Lifebuoy (soap)

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Logo Lifebuoy.png
Product typeSoap
CountryEngland, UK
Introduced1895; 126 years ago (1895)

Lifebuoy is a brand of soap marketed by Unilever. Lifebuoy was originally, and for much of its history, a carbolic soap containing phenol (carbolic acid, a compound extracted from coal tar). The soaps manufactured today under the Lifebuoy brand do not contain phenol. Currently, there are many variants of Lifebuoy.


1902 ad for Lifebuoy Soap
Magazine insert advertising Lifebuoy soap
Lifebuoy Soap Packaging. Photographed at the Museum in den Halven Maen, The Netherlands
Advertising material for Lifebuoy Soap listing the product’s many uses. Includes the tag line "Makes Health Infectious." The list includes the use of the product in the bath, with an endorsement by an "eminent M.D.", around the house as a general purpose cleaner, and in the kitchen as a drain cleaner.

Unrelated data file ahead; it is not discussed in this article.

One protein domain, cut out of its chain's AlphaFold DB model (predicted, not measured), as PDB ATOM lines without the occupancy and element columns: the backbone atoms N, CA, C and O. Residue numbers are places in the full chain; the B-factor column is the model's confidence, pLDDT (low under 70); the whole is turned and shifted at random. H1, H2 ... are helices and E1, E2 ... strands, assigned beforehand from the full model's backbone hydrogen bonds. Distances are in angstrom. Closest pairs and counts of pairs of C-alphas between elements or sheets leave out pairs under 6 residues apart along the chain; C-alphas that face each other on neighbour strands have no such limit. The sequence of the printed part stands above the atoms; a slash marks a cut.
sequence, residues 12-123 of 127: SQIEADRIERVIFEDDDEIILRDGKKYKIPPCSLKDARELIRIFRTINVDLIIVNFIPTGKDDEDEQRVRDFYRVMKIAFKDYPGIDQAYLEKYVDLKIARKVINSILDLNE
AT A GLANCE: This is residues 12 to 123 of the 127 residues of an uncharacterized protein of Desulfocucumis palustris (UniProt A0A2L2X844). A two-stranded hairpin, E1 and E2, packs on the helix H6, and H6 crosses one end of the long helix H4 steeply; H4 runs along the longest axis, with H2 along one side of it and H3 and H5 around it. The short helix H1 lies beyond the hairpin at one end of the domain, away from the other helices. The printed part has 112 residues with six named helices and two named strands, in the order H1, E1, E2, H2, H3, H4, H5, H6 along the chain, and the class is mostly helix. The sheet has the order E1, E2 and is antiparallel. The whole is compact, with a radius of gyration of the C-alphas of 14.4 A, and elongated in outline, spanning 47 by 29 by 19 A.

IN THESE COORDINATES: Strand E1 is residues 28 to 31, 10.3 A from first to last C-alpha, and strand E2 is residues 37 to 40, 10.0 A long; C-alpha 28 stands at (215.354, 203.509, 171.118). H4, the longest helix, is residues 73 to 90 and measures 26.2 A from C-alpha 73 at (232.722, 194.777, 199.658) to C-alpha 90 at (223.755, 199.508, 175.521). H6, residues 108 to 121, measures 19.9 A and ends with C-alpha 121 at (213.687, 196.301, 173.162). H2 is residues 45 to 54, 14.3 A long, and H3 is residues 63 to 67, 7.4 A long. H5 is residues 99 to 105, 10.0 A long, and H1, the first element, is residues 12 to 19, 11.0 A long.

Lifebuoy was introduced by Lever Brothers in 1895 in the United Kingdom. Originally a carbolic soap containing phenol, different varieties were later introduced without the medicinal carbolic smell, such as the coral-coloured Lifebuoy during the late 1950s and Lifebuoy Minty Refresher in 1966.[2] Lifebuoy was one of the most popular soaps in the United States from approximately 1923 to the mid-‘50s,[3] when perfumed soaps took over the market. It was the best selling medicated/health soap in North America until roughly 1951. It was well known for its red and yellow packaging, red color and octagonal shape, as well as its carbolic aroma. Sometime in 1951 or 1952, due to declining sales, Lever Bros. experimented with adding perfumes to the soap, and made the changes permanent in 1954. Earlier experiments in 1936, 1938, 1939 and 1940 also added an artificial scent to the soap, but generally lasted only one batch. Sales, however, continued to decline until 2006, when Lifebuoy was officially completely pulled from the American market. Lifebuoy's popularity reached its peak between 1932 and 1948. After World War Two, when more materials were available and rationing was over, other soaps began to take hold of the market. Its popularity waned steadily through the 1950s. In the mid/late 1960s it saw a popularity surge which would last through 1973. This was, in part, caused by the introduction and success of Lifebuoy White in the American market. After this decline, the Lifebuoy brand was seen less and less in the American market. It was pulled from American shelves starting in 2003 and was completely phased out of the American market by 2006. Sometime in 2008 or 2009, Unilever released Lifebuoy Classic, a modern soap with retro packaging and a medicated scent intended to be similar to that of the 1950s product. It saw novelty success but was never embraced as a staple product in the American home. It is now primarily manufactured as a gift intended to be reminiscent of A Christmas Story and is currently sold in the official A Christmas Story website gift shop.